|Is this a dagger I see before me?|
My friend and fellow author Seth Chamberlin wrote the following book review.
The Last Bucelarii Book I: Blade of the Destroyer, by Andy Peloquin from J. Ellington Ashton Press, is like no fantasy book I’ve ever read. Being a huge fan of antihero characters, the story of the Hunter appealed to me right away. It also deals with demons and tons of realistic fighting with a dash—or bloody splash—or two of magic tossed in, which is also totally my grizzly cup of tea.
Blade of the Destroyer follows the Hunter, an immortal killer for hire. We are immediately introduced to a character that seems cold, unfeeling, even cruel, and at first it is difficult to like him. What I did like though, and I’m always drawn to in any character, is his amazing abilities. Any character that is really good at some becomes instantly interesting; this one just happens to be really good at cold blooded murder. The Hunter tracks and dispatches his targets with a dagger called Soulhunger. This seemingly living weapon not only helps the Hunter find his victims but whispers to him, asking for its own blood lust to be sated, driving the hunter to need to kill as much as the blade desires it.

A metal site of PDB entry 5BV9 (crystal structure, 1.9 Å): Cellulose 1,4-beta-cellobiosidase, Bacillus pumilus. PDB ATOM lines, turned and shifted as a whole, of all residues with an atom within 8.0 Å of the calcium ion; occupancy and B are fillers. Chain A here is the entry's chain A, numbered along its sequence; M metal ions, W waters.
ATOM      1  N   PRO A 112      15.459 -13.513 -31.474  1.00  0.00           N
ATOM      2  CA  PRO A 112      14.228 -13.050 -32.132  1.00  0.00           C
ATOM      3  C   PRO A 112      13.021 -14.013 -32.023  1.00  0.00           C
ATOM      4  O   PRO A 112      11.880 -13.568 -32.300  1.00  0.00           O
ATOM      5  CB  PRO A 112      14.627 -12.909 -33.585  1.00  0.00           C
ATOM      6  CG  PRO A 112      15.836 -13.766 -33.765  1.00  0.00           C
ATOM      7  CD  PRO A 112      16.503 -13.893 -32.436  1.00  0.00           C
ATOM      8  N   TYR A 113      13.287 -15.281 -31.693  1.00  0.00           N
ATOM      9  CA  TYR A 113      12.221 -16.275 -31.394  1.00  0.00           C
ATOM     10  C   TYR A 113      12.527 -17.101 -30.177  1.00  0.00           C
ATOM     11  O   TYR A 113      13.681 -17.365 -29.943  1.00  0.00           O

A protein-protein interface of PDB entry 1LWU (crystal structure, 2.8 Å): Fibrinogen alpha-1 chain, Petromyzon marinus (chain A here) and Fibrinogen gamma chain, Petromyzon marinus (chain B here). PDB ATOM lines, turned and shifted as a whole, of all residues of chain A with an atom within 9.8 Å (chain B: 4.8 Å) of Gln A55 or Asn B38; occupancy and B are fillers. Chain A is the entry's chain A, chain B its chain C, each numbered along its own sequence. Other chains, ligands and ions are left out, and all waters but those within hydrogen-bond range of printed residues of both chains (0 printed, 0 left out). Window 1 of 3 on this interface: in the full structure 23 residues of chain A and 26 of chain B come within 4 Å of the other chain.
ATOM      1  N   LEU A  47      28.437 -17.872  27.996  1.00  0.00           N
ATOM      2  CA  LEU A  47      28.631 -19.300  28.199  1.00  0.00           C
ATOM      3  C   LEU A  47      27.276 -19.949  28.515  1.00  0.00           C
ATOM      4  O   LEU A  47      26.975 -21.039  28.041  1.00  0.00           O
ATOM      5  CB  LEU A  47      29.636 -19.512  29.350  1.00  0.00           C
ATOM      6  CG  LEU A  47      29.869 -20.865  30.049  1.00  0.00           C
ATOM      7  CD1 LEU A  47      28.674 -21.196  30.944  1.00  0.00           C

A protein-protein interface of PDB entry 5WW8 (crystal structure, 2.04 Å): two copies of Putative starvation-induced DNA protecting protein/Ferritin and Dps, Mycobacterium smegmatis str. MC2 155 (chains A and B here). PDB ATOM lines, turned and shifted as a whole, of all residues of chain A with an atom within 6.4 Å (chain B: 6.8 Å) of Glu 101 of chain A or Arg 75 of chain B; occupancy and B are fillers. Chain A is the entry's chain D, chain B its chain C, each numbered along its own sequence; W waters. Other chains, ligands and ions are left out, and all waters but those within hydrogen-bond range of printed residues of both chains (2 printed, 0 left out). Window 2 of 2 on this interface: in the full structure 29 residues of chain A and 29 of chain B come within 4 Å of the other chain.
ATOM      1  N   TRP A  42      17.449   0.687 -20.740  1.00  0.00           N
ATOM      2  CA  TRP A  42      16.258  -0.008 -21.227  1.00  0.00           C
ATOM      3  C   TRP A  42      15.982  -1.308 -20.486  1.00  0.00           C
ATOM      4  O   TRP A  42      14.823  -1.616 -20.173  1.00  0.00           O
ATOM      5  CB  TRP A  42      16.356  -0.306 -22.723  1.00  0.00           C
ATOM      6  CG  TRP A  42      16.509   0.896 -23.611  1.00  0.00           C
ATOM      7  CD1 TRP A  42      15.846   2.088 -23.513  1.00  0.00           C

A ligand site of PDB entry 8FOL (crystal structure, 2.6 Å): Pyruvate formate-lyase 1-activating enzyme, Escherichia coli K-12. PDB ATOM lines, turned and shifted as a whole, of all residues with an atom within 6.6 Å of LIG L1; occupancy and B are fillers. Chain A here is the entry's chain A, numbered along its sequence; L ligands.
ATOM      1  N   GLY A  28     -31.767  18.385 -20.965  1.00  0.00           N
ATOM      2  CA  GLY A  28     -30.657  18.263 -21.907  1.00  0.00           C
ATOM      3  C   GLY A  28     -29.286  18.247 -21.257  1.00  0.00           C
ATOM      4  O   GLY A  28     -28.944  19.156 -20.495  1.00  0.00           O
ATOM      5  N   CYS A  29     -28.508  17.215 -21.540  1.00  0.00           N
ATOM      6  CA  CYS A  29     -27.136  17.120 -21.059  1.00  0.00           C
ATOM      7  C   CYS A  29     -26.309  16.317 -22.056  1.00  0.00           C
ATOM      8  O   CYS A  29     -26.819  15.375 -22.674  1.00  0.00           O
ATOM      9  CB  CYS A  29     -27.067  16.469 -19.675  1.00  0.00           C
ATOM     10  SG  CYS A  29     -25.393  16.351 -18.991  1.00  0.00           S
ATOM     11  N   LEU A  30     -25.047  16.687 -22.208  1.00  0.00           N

In this way, I quickly realized that one of the things I liked about the Hunter, was that he is, in a way, a fantasy version of a serial killer. Yes, he does what he does by contract, and is paid handsomely, but in the end, he kills because he there is something in his wiring, as well as the relationship with the dagger, that requires him to do so. This harkens to serial killer stories like Jeff Lindsey’s Dexter (though the Showtime series does it best), or Dan Wells’ John Cleaver series, which starts with I Am Not a Serial Killer. Neither of these series are fantasy, though they play with the supernatural (see the later versions of the Dexter books). So, seeing this spun into a fantasy universe was a special treat.